IAG doubles dividend as it aims for growth in COVID uncertainty
Insurance Australia Group has doubled its dividend even as it reported a $427 million full-year loss, with its chief executive “optimistic about the outlook” despite the uncertainty around COVID-19.
The country’s largest general insurer, which owns brands including NRMA and CGU, will pay shareholders a final dividend of 13¢ per share, taking the full-year payout to 20¢, compared to 10¢ paid last year.
The headline loss, which had already been announced last month, was driven by a combination of exceeding the group’s allowance for extreme weather claims and an increased provision for business interruption claims following the industry’s unsuccessful attempts to deny liability for claims from businesses that lost income during COVID-19 lockdowns.
IAG chief executive Nick Hawkins said he is “optimistic about the outlook for IAG”.Credit:
Underneath these headwinds, IAG said its gross written premium (GWP) – total revenue from insurance contracts – had rose by 3.8 per cent to $12.6 billion and insurance profits hit $1 billion, up from $741 million last year.
IAG chief executive Nick Hawkins said the GWP growth was mostly thanks to the insurer charging its customers higher premiums, but “we also saw promising new business growth and stronger customer retention”. The jump in insurance profit was due to lower motor vehicle claims as travel was brought to a standstill during COVID-19.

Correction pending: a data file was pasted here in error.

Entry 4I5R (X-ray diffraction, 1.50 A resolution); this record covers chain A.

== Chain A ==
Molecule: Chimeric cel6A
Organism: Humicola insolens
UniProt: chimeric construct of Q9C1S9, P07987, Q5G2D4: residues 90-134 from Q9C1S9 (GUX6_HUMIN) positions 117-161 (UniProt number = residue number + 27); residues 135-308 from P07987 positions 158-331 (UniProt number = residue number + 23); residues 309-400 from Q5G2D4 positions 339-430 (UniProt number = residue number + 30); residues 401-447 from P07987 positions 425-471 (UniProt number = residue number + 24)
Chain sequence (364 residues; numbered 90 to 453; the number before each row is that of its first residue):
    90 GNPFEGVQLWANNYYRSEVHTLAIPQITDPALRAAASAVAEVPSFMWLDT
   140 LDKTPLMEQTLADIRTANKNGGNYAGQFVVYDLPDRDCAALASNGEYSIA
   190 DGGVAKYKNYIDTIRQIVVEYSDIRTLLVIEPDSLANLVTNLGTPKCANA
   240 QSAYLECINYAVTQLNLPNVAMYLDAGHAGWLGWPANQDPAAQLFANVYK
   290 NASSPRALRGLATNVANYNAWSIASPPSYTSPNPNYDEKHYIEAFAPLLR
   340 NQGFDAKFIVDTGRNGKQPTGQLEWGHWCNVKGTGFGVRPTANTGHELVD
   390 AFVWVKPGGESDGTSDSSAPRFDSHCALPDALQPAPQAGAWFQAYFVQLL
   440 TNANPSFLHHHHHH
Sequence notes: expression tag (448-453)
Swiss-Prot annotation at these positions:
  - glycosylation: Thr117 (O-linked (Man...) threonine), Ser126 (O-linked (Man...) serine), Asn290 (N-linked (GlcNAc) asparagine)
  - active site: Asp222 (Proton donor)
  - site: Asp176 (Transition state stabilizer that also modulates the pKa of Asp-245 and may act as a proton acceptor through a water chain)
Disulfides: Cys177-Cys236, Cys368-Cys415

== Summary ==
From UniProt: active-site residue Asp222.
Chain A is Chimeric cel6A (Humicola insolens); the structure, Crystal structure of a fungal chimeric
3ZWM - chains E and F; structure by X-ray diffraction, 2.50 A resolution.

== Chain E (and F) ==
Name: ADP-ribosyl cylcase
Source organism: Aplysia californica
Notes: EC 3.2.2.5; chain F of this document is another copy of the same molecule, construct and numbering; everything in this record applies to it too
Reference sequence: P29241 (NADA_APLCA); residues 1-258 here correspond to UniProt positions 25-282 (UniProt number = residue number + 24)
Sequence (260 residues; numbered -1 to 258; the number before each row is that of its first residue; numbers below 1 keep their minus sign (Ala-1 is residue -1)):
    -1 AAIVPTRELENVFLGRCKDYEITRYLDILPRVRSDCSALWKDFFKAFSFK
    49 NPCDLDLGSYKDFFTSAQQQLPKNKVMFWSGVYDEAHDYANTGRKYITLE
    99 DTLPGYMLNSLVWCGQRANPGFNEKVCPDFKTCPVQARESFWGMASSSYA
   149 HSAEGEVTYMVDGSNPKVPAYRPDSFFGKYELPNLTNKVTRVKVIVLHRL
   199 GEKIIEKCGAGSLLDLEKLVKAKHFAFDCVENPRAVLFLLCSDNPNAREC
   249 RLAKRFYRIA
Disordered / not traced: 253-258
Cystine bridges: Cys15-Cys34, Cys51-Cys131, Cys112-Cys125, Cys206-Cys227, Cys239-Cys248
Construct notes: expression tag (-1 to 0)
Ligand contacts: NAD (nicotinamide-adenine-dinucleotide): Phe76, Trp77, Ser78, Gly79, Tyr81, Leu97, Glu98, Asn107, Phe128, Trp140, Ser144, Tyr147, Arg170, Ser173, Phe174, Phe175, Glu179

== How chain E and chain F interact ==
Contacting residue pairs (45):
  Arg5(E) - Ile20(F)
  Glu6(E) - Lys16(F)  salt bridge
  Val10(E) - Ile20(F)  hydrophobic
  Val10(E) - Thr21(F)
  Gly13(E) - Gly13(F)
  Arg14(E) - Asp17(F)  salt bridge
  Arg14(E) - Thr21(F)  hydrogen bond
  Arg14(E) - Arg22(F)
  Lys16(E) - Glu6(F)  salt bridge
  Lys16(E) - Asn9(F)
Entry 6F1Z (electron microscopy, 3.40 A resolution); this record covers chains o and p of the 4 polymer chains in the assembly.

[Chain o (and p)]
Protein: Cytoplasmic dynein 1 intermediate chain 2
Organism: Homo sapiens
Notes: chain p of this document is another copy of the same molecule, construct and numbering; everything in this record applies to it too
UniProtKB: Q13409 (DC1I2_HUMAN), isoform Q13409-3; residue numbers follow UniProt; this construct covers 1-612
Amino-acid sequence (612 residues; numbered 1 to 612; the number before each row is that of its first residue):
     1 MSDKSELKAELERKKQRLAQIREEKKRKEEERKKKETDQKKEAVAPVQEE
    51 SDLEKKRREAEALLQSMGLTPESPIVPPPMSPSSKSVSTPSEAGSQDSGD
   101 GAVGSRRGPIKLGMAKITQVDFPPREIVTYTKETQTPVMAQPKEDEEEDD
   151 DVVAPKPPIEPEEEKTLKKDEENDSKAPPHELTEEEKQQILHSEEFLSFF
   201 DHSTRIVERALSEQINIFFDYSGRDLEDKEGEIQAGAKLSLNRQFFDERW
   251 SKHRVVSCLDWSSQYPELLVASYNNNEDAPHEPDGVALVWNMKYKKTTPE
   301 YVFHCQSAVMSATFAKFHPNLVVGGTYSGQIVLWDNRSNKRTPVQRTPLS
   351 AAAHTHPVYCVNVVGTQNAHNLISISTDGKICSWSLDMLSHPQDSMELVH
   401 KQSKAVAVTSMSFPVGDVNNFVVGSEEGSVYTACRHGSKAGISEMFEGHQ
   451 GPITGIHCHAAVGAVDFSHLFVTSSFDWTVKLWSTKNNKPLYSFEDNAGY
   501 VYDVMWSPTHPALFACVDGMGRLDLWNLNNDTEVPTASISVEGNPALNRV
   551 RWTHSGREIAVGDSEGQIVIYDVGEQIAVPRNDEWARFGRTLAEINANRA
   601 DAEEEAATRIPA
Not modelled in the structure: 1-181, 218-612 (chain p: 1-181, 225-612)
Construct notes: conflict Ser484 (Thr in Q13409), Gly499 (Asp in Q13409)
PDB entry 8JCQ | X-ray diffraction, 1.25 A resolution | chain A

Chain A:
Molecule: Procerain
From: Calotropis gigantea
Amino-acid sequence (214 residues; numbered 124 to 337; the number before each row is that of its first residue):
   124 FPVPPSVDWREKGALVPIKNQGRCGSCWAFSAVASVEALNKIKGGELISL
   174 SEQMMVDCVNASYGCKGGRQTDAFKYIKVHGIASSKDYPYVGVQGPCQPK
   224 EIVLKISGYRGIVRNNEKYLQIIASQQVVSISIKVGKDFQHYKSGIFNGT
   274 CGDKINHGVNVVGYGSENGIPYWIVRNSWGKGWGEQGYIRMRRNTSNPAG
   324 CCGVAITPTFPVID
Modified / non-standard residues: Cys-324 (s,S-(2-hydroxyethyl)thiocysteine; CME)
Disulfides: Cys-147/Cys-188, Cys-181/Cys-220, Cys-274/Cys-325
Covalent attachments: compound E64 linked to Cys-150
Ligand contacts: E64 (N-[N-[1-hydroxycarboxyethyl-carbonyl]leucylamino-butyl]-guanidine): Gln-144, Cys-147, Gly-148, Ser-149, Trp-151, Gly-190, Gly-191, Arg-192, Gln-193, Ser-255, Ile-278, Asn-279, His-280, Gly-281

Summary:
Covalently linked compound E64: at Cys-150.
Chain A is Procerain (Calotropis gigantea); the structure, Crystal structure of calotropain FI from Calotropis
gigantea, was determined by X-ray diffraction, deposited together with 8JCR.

Despite lockdowns continuing to plague major cities in Australia, IAG has released guidance targeting “double-digit insurance margins” over the next three to five years in its underperforming intermediated business, which includes farm, car and travel policy sales through its CGU and WFI Insurance brands. IAG is aiming to deliver an insurance profit of $250 million per year in this arm during that period, it flagged, having reported an insurance loss of $10 million over the past financial year.
Mr Hawkins said he was confident the group could continue to support customers challenged by COVID-19, while pursuing growth by investing in technology and better risk management.
“We are optimistic about the outlook for IAG and are reintroducing guidance for [financial year 2022],” Mr Hawkins said. “COVID-19 continues to affect us all, and we were pleased to continue customer support measures we introduced in 2020. More than 68,000 policyholders have taken up these measures which include premium reductions and deferrals.”
Morningstar analyst Nathan Zaia had a full-year dividend of 18¢ a share, and said the slightly higher payment indicates there are “no large surprises lurking”.
“Insurers across Australia and globally have been faced with the same sort of dilemma – investment income falling, continuing to be hit by higher natural hazard events and there’s been quite high claims inflation,” Mr Zaia said.
“If you look across the industry, all insurers are making pretty mediocre returns. The only way for them to start generating decent returns for shareholders is premium increases. And when the whole industry has to do it, it feels like it’s achievable.”
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